Olá a partir de São Paulo!
As we wrap up four days of Team-Based Discussions I am happy to share some reflections on my short time here.
First, the Wharton alumni network is stronger than ever in South America. The overwhelming majority of TBD participants had interacted with and drawn inspiration from current students and alumni. At Wharton, we rely on our extensive, global alumni community to carry our standard far afield and they do not disappoint.
To those of you who may be reading this while considering a Wharton MBA: seek out this resource (we are more than willing to help if need be). To our alumni: thank you!
Second, it is widely known that Brazil is facing difficult times. Unsurprisingly, no one knows this better than Brazilians. I was surprised however at the candor and pragmatism with which the people of this country are facing their current crisis.
Granted, the sample with which I spoke (primarily Wharton alumni and TBD participants) was very skewed but to a person they were willing and able to speak unprompted, extemporaneously, and with remarkable clarity to the complex micro and macroeconomic headwinds facing their nation.
Of equal import, each had well-reasoned, highly informed solutions in mind and a palpable verve to see them through. With leaders as intelligent, passionate, and sensible as those with whom I spoke, there is good reason for hope.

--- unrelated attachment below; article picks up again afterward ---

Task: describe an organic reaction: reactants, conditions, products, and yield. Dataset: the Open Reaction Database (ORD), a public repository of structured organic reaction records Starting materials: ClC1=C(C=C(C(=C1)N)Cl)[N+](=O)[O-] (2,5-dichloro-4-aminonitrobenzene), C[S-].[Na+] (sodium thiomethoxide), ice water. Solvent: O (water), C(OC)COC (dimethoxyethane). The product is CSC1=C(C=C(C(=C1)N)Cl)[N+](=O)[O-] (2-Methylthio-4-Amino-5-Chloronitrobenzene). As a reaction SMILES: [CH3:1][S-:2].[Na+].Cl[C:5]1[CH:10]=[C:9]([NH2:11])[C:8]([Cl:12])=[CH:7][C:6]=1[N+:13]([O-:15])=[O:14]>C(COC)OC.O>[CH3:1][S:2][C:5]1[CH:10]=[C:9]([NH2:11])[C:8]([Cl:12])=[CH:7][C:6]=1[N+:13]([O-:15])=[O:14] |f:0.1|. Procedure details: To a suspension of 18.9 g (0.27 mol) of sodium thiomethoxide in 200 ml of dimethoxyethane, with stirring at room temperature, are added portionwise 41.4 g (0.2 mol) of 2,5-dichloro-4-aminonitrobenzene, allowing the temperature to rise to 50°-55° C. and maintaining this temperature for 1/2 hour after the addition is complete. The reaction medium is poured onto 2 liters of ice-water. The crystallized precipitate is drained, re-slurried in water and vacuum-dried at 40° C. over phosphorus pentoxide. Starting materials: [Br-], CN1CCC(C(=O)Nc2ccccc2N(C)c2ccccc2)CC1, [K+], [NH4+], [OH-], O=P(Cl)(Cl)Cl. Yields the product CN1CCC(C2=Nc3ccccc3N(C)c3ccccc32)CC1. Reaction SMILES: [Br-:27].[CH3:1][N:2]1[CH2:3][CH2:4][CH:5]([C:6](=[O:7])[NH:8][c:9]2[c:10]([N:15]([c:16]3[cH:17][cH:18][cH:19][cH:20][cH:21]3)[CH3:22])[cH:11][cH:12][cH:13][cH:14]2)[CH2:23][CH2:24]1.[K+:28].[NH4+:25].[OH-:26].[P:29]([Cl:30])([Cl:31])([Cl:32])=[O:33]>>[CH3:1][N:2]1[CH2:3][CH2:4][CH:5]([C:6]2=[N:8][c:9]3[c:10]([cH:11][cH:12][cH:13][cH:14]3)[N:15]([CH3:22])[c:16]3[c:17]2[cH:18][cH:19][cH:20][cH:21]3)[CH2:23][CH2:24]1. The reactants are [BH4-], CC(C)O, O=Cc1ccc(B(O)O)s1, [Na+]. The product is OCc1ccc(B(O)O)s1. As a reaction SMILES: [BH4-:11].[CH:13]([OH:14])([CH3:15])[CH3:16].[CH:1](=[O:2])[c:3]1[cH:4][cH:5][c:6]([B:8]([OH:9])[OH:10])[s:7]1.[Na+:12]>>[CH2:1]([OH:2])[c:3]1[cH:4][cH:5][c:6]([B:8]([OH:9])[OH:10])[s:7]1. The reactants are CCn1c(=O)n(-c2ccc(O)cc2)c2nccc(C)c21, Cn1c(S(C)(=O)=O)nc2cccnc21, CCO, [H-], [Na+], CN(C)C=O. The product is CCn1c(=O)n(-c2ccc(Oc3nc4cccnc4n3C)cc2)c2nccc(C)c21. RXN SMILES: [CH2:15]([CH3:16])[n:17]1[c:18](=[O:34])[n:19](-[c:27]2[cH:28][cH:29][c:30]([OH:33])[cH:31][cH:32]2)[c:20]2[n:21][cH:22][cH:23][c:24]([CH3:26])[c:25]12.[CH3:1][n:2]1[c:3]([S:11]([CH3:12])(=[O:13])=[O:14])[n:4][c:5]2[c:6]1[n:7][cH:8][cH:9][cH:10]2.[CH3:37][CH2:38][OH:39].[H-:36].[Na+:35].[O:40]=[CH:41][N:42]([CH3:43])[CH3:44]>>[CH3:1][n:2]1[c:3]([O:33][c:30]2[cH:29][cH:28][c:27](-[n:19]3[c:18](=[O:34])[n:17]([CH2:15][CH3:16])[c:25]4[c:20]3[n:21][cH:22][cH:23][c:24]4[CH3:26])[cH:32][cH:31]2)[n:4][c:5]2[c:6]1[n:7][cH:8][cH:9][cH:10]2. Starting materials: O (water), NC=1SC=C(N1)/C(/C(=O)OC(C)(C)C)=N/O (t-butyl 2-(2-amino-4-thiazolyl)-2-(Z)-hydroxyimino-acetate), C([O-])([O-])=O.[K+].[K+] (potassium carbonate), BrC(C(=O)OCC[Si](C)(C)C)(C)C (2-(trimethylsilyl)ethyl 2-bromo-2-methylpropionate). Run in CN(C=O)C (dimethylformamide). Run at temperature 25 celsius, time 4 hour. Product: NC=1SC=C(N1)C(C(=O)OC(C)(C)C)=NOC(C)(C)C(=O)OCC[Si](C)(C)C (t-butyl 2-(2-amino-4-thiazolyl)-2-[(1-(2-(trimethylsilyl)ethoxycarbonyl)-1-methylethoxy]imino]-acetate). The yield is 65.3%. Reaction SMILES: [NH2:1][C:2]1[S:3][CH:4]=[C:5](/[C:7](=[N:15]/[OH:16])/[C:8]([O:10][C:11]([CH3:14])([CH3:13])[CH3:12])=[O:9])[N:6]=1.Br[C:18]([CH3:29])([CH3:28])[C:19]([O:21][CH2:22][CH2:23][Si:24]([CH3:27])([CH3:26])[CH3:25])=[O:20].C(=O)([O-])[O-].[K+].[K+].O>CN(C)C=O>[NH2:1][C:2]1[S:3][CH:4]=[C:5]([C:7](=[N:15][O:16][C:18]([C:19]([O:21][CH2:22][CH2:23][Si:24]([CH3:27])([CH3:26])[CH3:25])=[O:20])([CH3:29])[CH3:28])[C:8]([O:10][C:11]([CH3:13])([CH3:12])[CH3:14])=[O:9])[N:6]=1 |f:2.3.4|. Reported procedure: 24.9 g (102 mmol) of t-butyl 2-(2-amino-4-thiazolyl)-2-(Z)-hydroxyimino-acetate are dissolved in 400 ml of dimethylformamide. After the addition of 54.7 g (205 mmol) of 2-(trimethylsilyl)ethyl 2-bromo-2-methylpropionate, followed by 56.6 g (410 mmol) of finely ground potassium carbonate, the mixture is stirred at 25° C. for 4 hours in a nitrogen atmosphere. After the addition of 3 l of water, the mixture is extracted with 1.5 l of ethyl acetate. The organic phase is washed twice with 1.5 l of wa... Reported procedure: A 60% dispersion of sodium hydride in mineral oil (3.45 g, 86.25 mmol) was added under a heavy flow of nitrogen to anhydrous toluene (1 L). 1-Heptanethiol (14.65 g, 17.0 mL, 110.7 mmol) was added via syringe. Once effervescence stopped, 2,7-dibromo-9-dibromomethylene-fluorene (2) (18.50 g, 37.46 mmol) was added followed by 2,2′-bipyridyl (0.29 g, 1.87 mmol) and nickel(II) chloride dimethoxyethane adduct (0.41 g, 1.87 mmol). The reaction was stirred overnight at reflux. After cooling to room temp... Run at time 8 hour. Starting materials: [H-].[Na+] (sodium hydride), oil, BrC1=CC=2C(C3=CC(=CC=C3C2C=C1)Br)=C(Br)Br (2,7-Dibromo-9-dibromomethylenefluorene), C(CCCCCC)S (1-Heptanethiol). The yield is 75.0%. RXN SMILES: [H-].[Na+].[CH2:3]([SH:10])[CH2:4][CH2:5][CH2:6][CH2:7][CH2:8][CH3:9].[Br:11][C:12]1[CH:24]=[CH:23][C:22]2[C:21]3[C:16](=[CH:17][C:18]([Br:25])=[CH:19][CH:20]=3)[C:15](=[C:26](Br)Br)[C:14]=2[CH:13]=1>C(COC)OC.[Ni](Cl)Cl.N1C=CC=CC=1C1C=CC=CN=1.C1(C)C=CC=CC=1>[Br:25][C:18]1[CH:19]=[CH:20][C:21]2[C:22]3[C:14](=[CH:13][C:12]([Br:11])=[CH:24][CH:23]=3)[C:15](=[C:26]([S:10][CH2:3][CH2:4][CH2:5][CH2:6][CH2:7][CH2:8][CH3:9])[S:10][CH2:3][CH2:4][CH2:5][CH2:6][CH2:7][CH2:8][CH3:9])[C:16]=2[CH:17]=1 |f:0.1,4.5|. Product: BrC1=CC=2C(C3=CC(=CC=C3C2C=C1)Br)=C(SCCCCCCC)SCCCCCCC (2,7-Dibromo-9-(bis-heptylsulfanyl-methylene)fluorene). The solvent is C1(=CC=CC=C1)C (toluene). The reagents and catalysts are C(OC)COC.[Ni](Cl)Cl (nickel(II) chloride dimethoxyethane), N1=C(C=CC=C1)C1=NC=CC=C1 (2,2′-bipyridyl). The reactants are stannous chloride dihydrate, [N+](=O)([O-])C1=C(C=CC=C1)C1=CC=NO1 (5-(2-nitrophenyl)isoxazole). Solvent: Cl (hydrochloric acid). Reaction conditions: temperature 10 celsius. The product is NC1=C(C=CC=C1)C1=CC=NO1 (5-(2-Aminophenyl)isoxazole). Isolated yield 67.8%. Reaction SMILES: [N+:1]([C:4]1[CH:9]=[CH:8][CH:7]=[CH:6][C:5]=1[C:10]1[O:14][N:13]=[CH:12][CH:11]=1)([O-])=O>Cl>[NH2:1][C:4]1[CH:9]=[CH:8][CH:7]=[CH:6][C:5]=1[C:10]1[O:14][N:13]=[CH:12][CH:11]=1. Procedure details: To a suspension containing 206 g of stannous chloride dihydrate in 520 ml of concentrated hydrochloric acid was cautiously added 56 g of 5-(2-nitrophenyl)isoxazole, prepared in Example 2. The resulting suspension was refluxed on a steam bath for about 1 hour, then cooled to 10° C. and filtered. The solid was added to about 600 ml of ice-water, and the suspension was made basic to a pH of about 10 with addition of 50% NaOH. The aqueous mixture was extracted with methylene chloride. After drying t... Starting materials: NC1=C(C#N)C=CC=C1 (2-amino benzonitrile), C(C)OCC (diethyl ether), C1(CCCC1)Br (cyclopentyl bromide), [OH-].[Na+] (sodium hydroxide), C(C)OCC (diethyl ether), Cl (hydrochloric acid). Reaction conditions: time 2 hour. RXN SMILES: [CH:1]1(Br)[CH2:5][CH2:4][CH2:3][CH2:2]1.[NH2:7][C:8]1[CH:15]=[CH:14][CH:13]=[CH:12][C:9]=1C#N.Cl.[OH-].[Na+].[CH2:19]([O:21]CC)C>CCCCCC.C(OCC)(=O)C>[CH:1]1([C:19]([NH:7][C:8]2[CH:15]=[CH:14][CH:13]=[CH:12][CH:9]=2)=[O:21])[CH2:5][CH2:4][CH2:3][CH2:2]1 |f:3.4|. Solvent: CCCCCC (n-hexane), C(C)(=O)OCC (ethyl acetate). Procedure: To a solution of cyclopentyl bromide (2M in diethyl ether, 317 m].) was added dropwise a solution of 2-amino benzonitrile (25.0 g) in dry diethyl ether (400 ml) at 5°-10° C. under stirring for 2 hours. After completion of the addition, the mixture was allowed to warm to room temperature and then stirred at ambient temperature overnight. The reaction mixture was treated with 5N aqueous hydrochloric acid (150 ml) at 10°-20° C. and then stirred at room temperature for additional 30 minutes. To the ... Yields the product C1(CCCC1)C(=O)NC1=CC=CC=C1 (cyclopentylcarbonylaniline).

Third, São Paulo is renowned for its traffic but having now visited the city twice in as many years I have, both times, found myself surprised by how comparably quiet it is. Despite erratic driving patterns, constant near misses, and the ubiquity of motorcycles cruising down lane lines the use of one’s car horn seems comparably rare.
I am convinced that similar driving in the States would be much, much louder. I also assume that had I spent more time than I had sitting (much less driving) in said traffic that I might be disinclined to think the way that I do…
Obrigado São Paulo!
Frank Devecchis, Admissions Committee